Arts

The Lion the Witch and the Wardrobe: A Magical Evacuation to a Spectacular Piece of Theatre

The beloved story of C.S Lewis’ The Lion the Witch and the Wardrobe has come alive on the stage, and I had the pleasure of seeing it on its opening night at Norwich’s Theatre Royal on the 5th of April.

If you don’t know the story, it focuses on the four Pevensie children, Peter, Susan, Edmund and Lucy who are evacuated from London amid the Blitz to the refuge of a manor house in the country where they find a magical wardrobe that leads them to the snowy world of Narnia. There they are to fulfil the prophecy that two sons of Adam and two daughters of Eve will end the cruel reign of the White Witch and Aslan, the lion, will rise again as rightful ruler of Narnia.

The stage was set simply, with a large backdrop of a clock. Beside its numbers were corresponding phases of the moon that immediately had us linking the time between our world and Narnia’s as something otherworldly. The stage floor had a glowing, yellow circle which echoed the clock symbolism, and was predominantly used in the play to show the progression of time and conflict between Aslan and the White Witch. A simple piano stood downstage right, which would soon become prominently used throughout the show to incorporated musical numbers. I would, however, be lax to call this a musical as these songs were less theatrical and more folk, as actors themselves took up instruments and became the orchestra, further adding to the folk-song atmosphere.

The use of staging was ingenious from the moment the play started, submerging us in a world of wonder through the medium of physical theatre. To signify the long train journey the children take, ensemble members held a model train and carried suitcases behind it, now emitting squares of light to signify carriages. Similarly, the transition to Narnia was cleverly done through lighting and costume. The stage was engulfed in harsh, blue light which, up until now, had remained shadowy and grey, ensemble entered from the wings dressed in heavy white coats with exceedingly long trains that snaked along the stage to signify the heavy snowfall and snow fell gently down from the rafters – I was struck by how magical the scene was.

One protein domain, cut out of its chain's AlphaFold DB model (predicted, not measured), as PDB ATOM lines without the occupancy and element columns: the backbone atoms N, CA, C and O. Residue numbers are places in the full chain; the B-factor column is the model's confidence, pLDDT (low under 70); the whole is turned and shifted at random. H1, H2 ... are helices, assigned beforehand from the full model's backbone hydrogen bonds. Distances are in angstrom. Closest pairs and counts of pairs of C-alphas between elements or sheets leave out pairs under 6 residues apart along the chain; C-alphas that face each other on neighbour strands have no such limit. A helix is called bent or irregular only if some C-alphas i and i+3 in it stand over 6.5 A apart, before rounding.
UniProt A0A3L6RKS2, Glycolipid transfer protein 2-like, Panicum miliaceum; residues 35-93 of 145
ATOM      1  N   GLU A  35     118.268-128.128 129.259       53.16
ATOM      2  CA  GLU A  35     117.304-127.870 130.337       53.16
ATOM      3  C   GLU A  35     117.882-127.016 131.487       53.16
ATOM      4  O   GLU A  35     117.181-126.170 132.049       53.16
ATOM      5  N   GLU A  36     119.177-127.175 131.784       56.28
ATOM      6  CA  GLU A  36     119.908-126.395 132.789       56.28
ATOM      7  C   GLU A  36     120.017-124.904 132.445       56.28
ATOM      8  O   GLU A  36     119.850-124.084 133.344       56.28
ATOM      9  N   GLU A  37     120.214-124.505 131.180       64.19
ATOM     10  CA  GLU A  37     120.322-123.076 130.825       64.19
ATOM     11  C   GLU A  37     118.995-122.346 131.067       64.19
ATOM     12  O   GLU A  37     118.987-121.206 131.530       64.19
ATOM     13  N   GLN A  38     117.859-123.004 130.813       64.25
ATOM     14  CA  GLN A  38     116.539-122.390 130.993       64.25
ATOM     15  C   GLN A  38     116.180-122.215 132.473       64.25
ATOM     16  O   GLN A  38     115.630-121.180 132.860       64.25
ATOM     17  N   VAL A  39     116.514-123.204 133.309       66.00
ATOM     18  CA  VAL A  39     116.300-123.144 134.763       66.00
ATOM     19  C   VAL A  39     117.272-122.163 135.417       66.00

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Image: Norwich Theatre Royal

The costumes further aided the story, as the woodland creatures of the Beavers and other courageous animals were dressed like Air Raid Wardens with overalls and military caps with corresponding ears and tails of their animal. Likewise, the beavers had their tales made of wicker which helped ground the story in the context of the Second World War and its make do and mend attitude – it was as though they had taken items from the wardrobe itself. This was contrasted against the White Witch who wore a white silk dress and fur coat glittering with icicles, and her wolves with black, mechanic stilt legs.

The acting was superb throughout, but a notable standout has to go to Samantha Womack who played Jadus the White Witch. She was as dangerously alluring as she was frightening, and was aided by a harness and wires to achieve this fearful witchery. The Pevensie children were well cast, Ammar Duffus as courageous, older brother Peter, Shaka Kalokoh as defiant Edmund, Robyn Sinclair as logical Susan and Karise Yansen captured Lucy’s inquisitive, brave spirit well. I also enjoyed the diverse casting choices within the show. It was refreshing to see.

I thoroughly enjoyed my night at the theatre, and would highly recommend to see the show if you can, which is running in Norwich until the 9th of April. Thank you Norwich Theatre Royal for kindly allowing me press tickets to see this wonderful show!


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07/04/2022

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Hamilton Brown



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